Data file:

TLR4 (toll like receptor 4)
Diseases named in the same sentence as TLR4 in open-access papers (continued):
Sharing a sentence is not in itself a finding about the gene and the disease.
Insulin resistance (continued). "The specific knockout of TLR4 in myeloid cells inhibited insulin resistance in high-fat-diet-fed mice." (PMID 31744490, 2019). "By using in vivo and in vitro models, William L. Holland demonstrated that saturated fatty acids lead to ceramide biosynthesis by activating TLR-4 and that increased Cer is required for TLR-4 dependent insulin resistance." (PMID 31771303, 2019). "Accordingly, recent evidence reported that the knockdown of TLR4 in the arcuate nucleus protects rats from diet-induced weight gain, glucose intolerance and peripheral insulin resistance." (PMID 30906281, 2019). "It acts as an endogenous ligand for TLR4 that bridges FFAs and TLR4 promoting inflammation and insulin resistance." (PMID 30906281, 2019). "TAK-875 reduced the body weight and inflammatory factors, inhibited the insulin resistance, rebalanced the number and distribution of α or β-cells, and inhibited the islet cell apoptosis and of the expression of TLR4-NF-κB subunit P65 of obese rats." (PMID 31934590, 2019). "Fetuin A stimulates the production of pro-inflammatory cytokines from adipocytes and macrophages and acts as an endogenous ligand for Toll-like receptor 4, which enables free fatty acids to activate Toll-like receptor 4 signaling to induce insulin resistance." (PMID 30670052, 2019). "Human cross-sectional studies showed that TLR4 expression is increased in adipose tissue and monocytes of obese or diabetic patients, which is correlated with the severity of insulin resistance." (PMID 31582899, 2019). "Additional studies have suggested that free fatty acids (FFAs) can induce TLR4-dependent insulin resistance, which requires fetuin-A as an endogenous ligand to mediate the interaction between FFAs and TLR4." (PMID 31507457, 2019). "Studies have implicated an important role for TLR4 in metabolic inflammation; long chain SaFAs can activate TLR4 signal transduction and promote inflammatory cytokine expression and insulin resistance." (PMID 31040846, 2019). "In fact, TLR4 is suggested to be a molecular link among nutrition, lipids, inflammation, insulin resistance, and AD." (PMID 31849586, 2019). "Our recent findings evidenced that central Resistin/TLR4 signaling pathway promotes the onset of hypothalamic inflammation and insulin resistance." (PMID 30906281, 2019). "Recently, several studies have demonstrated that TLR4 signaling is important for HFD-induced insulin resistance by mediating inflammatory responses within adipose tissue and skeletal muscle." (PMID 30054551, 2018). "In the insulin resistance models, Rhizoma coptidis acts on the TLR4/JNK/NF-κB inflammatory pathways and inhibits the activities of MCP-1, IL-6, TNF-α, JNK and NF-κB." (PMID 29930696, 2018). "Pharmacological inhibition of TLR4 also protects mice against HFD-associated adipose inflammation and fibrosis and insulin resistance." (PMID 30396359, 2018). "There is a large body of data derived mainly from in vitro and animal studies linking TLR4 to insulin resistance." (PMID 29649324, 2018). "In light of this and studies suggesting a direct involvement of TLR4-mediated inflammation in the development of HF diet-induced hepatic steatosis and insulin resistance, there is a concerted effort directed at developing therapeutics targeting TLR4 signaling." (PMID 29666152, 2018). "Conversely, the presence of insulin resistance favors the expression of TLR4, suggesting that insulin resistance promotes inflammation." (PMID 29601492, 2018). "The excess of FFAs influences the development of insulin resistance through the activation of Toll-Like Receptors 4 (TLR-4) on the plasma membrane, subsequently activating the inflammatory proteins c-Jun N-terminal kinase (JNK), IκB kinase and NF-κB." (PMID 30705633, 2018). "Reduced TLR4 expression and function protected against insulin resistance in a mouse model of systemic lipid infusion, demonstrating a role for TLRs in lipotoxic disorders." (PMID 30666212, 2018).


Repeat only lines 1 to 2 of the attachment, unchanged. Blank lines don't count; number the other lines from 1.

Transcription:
TLR4 (toll like receptor 4)
Diseases named in the same sentence as TLR4 in open-access papers (continued):